In recent decades the Mekong region has witnessed a rapid development of large-scale hydropower projects in the name of energy security, economic growth and sustainable development. Yet do these justifications outweigh the social and environmental costs, and are these justifications even genuine?
From the Commons
The Khong-Loei-Chi-Mun project is the latest version of a long history of plans for large-scale irrigation in Northeastern Thailand. Visiting the area, Mai Lan hears how Thailand’s Royal Irrigation Department is pushing ahead with studies, as communities, NGOs, and downstream countries worry about the environmental and social impacts.
An increasing number of mainly young people migrate from provinces in Laos to Thailand for work. They can learn new skills and their cash income supports families in their home provinces But the migrant workers face many risks including work place dangers, human trafficking and safety and health issues.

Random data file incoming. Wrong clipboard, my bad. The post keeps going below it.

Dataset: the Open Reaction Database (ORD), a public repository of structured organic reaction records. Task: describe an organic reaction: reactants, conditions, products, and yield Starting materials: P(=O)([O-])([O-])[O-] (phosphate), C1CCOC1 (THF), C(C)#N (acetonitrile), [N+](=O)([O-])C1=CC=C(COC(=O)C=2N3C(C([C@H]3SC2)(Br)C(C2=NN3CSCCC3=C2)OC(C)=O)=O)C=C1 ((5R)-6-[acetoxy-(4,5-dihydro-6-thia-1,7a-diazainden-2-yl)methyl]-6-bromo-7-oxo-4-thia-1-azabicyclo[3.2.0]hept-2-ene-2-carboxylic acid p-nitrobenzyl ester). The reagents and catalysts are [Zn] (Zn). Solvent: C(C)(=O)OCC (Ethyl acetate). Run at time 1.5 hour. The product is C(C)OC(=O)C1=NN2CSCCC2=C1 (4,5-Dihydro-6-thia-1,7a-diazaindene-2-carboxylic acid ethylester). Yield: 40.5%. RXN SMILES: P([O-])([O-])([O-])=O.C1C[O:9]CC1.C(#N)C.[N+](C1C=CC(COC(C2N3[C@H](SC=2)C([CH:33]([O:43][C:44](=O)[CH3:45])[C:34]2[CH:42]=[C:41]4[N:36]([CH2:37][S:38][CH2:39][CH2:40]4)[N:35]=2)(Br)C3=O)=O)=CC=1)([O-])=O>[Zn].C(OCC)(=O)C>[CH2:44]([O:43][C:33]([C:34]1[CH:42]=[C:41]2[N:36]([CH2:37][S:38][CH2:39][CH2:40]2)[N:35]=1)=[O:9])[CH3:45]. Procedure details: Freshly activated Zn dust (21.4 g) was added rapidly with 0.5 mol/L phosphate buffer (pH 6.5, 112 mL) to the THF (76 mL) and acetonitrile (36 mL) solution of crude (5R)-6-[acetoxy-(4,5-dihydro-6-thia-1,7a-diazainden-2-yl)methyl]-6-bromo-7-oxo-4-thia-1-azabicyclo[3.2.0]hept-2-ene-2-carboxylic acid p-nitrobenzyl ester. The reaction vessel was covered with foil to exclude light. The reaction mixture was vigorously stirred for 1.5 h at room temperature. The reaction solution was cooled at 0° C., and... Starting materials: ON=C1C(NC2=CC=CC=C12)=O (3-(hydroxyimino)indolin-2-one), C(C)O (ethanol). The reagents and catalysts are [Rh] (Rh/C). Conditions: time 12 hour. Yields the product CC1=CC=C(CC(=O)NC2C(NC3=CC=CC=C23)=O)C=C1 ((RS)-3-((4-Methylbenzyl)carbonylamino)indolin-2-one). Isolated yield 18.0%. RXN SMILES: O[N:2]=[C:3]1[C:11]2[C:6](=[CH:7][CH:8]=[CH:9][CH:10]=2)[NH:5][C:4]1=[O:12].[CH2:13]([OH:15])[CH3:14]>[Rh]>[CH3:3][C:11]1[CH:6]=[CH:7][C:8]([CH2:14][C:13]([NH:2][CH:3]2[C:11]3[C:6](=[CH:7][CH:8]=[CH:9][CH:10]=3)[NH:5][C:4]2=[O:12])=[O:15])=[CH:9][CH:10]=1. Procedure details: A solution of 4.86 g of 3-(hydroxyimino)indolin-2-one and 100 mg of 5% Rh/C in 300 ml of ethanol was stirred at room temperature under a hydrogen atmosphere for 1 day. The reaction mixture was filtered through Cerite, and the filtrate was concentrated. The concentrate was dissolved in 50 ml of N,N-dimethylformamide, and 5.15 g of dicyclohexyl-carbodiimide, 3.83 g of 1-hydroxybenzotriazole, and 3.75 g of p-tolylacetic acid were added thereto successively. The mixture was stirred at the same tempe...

Women fishers in Kratie Province, Cambodia are concerned about plans for the Don Sahong Dam upstream in Laos. They worry that the river’s fisheries and the endangered Irrawaddy Dolphin will be affected. Working with civil society groups, they have raised their voice through a campaign that has involved both protest and radio shows.
The Tra Su wetland forests provide food and income for local communities in An Gang province in Vietnam’s Mekong delta. Now the wetlands are being threatened by the extended drought in the Mekong region leading to loss of biodiversity and affecting local people’s livelihoods.
Economic growth in Southeast Asia has bought jobs and increased state revenues, but also wrought labour rights violations, community dispossession of land and natural resources, and environmental degradation. Carl Middleton argues that economic reform starts with greater Corporate Accountability, including across borders.